Trauma

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					Trauma


   & Globalization
   1.   Trauma theories abbreviated
   2.   Trauma and Representation
   3.   Trauma and Media Representation ( 八卦化
        doom to boom)
Outline

   Definitions of Trauma & Review: trauma and
    identity
   First Responses
   How is trauma related to globalization?
       Trauma and Modernity
       Trauma and History
   Historical Representation
    Trauma: Definitions and Issues
     Definitions:
      a bodily wound 外傷, 損傷)
      a wound, a breach on the mind 精神創傷;

     Whose?
      victims‘ & surviving witnesses‘;
      all of us because of the split in our psyche, or
       the im/possibility of to know and understand (a
       past event, or history as a whole)
    Trauma: Definitions and Issues (2)
    Responses

    1. Survivor‘s first responses of shock, absorption
        of shock, sense of confusion, fragmentation,
        dissociation or loss

    2. Later responses: Neurotic symptoms (e.g.
        nightmares) or identity re-construction; acting-
        out or working-through
    Trauma: Definitions and Issues (3)
    Representation: delayed appearance; twofold
     disjunction
    1. Between experience and testimony: of Witness –
        reliability of memory and memory work. (no
        ―witness‖; chap 12 202, or partial experience)
        ―Witness can only be accessible to the extent that it
        is not fully perceived or experienced as it occurs‖
        (Wolfreys 304).

    2. Between representation and understanding: of
        Reader – an ‗obligation to recognize another‘s
        experience as irreducibly other and irreducible to
        generalizations‖ (Wolfreys 304)

     Mediation (film, news, ritual, donations…)
Trauma and Identity
   How and why are the following characters
    traumatized? How do they
    understand/respond to their trauma? Do they
    ―get over‖ their traumatic symptoms?
       Briony, Cecilia, Robbie In Atonement
       Naomi from Obasan (grandmother and mother
        next time)
       Emmett from In Country
       Cameron from The Stunt Man
       We???
The Viewers/Readers‘ Perspectives

    Four main positions in viewing trauma films
     (Kaplan pp. 9-10)

1.   the position of being introduced to trauma in
     a film which ends with a comforting ‗cure.‘
     (e.g. disaster films, Vietnam war films such
     as In Country.)
2.   The position of being vicariously traumatized;
     (e.g. Videodrome, The Fly by David
     Cronenberg, Cube)
The Viewers/Readers‘ Perspectives (2)
   The position of a voyeur –of films and TV programs
    which turn others traumas into spectacles.

   The position of a absent witness. (Being there and
    not there; aware of the distance.) ―This position of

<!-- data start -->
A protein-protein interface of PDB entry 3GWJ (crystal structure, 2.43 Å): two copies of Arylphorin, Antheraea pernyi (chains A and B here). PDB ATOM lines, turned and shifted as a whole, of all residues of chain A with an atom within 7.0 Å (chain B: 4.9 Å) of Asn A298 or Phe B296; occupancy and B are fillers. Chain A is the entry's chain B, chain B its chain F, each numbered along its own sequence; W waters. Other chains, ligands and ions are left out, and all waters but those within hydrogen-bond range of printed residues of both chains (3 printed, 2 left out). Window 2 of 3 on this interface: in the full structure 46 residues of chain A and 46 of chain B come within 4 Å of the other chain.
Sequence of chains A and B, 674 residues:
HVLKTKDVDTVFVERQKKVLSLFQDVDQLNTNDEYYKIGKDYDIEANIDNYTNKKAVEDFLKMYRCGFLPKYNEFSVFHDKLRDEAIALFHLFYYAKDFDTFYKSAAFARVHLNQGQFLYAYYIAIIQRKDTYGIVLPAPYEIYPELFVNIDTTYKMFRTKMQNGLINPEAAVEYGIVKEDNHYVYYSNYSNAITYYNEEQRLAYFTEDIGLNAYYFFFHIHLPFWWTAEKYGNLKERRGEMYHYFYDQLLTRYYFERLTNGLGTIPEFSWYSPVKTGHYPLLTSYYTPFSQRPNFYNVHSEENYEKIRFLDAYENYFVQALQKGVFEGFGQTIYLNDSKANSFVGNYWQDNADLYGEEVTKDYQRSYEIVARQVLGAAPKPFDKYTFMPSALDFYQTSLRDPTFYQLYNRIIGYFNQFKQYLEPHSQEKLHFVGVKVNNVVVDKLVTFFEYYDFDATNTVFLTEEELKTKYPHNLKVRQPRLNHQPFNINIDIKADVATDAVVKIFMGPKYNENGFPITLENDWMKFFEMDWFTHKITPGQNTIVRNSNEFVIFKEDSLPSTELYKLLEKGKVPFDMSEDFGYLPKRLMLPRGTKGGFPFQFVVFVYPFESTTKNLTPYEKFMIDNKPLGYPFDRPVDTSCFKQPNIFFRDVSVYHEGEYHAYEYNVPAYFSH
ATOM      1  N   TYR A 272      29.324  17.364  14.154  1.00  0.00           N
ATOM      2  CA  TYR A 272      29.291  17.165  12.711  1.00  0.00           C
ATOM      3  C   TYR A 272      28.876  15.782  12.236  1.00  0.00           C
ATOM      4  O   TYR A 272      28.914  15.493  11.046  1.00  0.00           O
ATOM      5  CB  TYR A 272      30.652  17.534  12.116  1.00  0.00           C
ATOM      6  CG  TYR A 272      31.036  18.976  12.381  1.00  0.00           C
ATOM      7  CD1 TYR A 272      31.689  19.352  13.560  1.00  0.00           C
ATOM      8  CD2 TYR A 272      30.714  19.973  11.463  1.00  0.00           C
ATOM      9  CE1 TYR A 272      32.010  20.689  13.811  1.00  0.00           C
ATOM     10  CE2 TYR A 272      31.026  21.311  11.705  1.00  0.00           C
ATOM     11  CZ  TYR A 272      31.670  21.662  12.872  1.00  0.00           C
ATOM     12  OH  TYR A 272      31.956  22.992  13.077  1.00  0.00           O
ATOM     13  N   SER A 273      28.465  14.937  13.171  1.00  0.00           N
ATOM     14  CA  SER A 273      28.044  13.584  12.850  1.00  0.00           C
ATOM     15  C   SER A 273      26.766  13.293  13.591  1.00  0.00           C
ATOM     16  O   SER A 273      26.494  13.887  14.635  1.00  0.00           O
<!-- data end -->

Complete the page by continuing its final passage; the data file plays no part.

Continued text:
‗witness‘ may open up a space of transformation of
    the viewer through the empathic identification
    without vicarious traumatization. . . . It is the
    unusual, anti-narrative process of the narration that
    is itself transformative in inviting the viewer to be at
    once emotionally there . . . but also to keep a
    cognitive distance and awareness denied to victim
    by the traumatic process.‖ (e.g. next time --
    Hiroshima mon amour, Lingchi)
The Viewers/Readers‘ Perspectives (3)

Questions:
 What is the connection between the 四川、
  Haiti earthquakes, the flood and Mustard
  Seed Children‘s Home?
 Is sympathy possible?
 Is being a sympathetic witness enough?
 Reading can involve action; critical reading
  is critical practice (with a purpose to change)
First EMOTIONAL Responses
1) Lack of control                 textbook chap 11 p. 4

– A. Loss of ―volume control‖ —modulating the level of
    arousal.)
       shock and disbelief; fear and/or anxiety; grief, disorientation,
        denial
       hyper-alertness or hypervigilance (驚弓之鳥) (e.g. fear of fire in
        ―Summer Flower‖)
       irritability, restlessness, outbursts of anger or rage
       emotional swings -- like crying and then laughing
   B. Learned Helplessness (p. 3) feelings of helplessness,
    panic, feeling out of control  give up trying (e.g. stay put)
   C. Thinking under Stress -- worrying or ruminating --
    intrusive thoughts of the trauma  Action not Thought
    (oversimplified decision; poor judgment)

                                                           source
First ‖Physical‖ Responses –

PHYSICAL REACTIONS – or symptoms
       aches and pains like headaches, backaches, stomach
        aches
       sudden sweating and/or heart palpitations (fluttering)
       changes in sleep patterns, appetite, interest in sex
       constipation or diarrhea
       more susceptible to colds and illnesses
   easily startled by noises or unexpected touch (the
    fight-or-flight reaction)
   increased use of alcohol or drugs and/or overeating
    (lack of volume control)


                                                  source
EMOTIONAL REACTIONS
(2) Fragmentation
   A. of the past -- Remembering under Stress –
    speechlessness; non-verbal selective memories p. 5
    (egret, cat, teapot) ‖amnesia‖ flashbacks -- feeling like
    the trauma is happening now
     Nightmares   paranoia of Cameron, The Stunt Man

   B. Isolation; loss of contact tendency to isolate